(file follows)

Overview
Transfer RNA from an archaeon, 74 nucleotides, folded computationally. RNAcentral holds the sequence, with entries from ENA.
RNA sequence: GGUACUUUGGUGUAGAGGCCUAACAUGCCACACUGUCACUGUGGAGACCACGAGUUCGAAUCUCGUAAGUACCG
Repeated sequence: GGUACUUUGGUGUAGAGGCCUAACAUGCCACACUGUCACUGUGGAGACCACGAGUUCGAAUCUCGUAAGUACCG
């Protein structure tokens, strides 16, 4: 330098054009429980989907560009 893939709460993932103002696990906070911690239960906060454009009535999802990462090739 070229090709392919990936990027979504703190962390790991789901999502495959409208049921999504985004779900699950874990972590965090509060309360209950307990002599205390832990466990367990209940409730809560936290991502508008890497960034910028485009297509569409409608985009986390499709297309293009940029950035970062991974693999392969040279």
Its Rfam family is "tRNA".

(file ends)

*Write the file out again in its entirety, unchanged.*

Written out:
Overview
Transfer RNA from an archaeon, 74 nucleotides, folded computationally. RNAcentral holds the sequence, with entries from ENA.
RNA sequence: GGUACUUUGGUGUAGAGGCCUAACAUGCCACACUGUCACUGUGGAGACCACGAGUUCGAAUCUCGUAAGUACCG
Repeated sequence: GGUACUUUGGUGUAGAGGCCUAACAUGCCACACUGUCACUGUGGAGACCACGAGUUCGAAUCUCGUAAGUACCG
């Protein structure tokens, strides 16, 4: 330098054009429980989907560009 893939709460993932103002696990906070911690239960906060454009009535999802990462090739 070229090709392919990936990027979504703190962390790991789901999502495959409208049921999504985004779900699950874990972590965090509060309360209950307990002599205390832990466990367990209940409730809560936290991502508008890497960034910028485009297509569409409608985009986390499709297309293009940029950035970062991974693999392969040279």
Its Rfam family is "tRNA".